Monday, January 24, 2011

Edmonton Oilers Postgame 47: Mediocrity

He's Grrr-eat
On the left is Gnash, a mediocre mascot for a mediocre team. Before you accuse me of being the pot calling the kettle black (trust me, all Oilers fans are acquainted with mediocrity), lets take a look at the predators post-season success, shall we? They've been in the league for 11 seasons (12 including this one), and have made the playoffs 5 times. They are zero for five in the playoffs. They have won a total of 8 playoff games in their franchise history, for a record of 8 wins, 20 losses total.

Forget about the fact that since the lockout the Oilers actually have almost twice as many post-season wins as the predators do in their franchise history. This is a Nashville team that has reached the 100 point mark in three of its last five seasons, including an 110 point season ('06-'07), when they had a +60 goal differential. These were some pretty impressive teams that have never really done anything.

Of course, this is an Oilers blog, and their mediocrity is on a far different scale than the Oilers current suckitude. In the game tonight a couple things were clear: the Oilers are playing a more consistently competitive game, and the Nashville Predators are still one of the most boring franchises out there.

Why exactly does the Nashville franchise exist? Once again, they are a virtual lock to make the playoffs (sportsclubstats has them at 95%), and they have a solid +18 goal differential, on par with Chicago and Detroit. Maybe the playoffs will come, and the Predators will make a deep run and finally show that hockey can succeed in the dirty south. On the other hand, maybe it will just be another failed season for a team that looks cobbled together and lacks serious star power. I just do not see how Nashville can win a Stanley Cup. Full marks for continuing to be competitive, but unless they find some crazy Lithuanian Zetterberg or a Bulgarian Datysuk, they are locked into a cycle of mediocrity that seems to have no end. They are going to continue to have a restricted pay roll, continue to run a left wing lock, and continue to draft, develop and trade top defensive talent.

Speaking of mediocrity, the game tonight started out with some of the most mediocre action I've seen all year. Both teams seemed to be terrible tentative, and with 3 combined shots 10.5 minutes in, for the first time since last years disastrous fall for Hall, I was tempted to just turn it off. Thankfully the game got a bit more interesting as the emotions started running a little hotter, and the Oiler rooks started gnashing their teeth a little more.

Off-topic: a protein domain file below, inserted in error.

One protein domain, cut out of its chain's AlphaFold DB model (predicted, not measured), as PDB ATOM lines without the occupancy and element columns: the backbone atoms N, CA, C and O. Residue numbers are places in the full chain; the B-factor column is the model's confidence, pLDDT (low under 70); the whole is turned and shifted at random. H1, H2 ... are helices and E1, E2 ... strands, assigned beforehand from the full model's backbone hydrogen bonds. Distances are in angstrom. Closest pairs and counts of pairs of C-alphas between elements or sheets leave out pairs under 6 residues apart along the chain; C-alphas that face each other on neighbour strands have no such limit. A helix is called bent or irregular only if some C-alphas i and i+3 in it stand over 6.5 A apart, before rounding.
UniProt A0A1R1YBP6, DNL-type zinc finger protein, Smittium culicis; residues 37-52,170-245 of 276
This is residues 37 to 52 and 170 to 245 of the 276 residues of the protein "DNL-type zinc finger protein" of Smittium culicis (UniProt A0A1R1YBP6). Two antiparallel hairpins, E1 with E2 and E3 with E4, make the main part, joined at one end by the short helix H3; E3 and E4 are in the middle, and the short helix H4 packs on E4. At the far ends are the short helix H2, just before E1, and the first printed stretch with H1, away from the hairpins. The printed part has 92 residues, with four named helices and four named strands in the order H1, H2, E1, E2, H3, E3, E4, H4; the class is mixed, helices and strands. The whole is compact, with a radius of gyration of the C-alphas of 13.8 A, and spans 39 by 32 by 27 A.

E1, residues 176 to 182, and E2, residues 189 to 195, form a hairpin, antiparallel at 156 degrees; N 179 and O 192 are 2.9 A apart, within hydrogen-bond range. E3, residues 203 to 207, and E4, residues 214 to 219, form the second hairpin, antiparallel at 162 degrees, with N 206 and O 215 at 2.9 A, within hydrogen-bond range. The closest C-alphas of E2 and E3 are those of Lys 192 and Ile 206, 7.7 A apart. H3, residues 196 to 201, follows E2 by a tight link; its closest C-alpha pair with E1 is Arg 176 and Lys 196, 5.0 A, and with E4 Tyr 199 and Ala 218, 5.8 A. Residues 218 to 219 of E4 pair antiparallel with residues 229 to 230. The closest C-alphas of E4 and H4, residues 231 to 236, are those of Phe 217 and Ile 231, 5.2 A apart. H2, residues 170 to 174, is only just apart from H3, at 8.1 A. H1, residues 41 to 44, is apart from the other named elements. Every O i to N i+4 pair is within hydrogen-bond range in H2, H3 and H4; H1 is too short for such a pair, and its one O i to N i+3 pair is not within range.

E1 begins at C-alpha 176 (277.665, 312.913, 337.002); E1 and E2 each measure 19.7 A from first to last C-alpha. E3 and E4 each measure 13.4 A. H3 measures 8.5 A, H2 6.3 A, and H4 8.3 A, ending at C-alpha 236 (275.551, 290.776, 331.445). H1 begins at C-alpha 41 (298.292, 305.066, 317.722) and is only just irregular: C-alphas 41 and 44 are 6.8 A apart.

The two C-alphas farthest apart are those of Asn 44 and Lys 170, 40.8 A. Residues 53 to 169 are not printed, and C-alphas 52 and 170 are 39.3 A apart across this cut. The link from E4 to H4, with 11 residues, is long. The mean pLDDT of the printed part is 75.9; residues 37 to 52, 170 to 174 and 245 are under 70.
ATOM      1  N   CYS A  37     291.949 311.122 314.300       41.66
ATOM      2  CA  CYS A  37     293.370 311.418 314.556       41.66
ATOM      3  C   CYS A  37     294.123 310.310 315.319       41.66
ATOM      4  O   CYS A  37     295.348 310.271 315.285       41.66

Hall and Paajarvi both had decent nights, and I will say that I feel like from what we've seen from Magnus recently, I feel more and more confident he can be an impact NHLer. He needs to improve his ability to cash opportunities generated from his winged-heels but I'm a really big booster of his defensive game right now. He's very sticky on his assignments and his quicksilver strides allow him to quickly establish a defensive posture when the puck gets turned over. I would say PRV has the greatest potential of the current young Oilers crop to have a chance at one day securing a Selke. A long way to go before we start buffing silver cups but still, I'm liking his game on most every night.

Dubnyk, Reddox, and Petry continued their strong play: Dubnyk went .929 (26-28), Reddox had a helper and 6 strong SH minutes, and Petry had 4 shots to lead the team along with the second most ice at 27:22. He is number 3 on average time on ice for rookies (behind Cam Fowler and John Carlson), and I would suspect that he will soon be number 1 and perhaps finish the season in that spot. He made a few mistakes tonight, there is no question, but I just love that he plays the game on his toes. He like to challenge offensive players before they even hit the blueline and he makes fearless but not foolhardy pinches in the offensive zone. If you are an Oilers fan right now I'm just not sure how you can't love this guys game.

Kurtis Foster played 11:56 at EVs, ahead of only Jacques, Fraser, and Zorg. You know when he's playing those 5-6th Dman minutes, I really don't mind him as much. Hopefully this will be a trend. The only other real note from the game was the Oilers continued total suckage on the shootout. Horcoff is sitting there, an almost 50% guy career (57% last year), and yet he throws out Gagner, who is 0-5 this year and went 0-7 last year. The peachfuzz days are over for Sam. He's not a good shootout guy, period.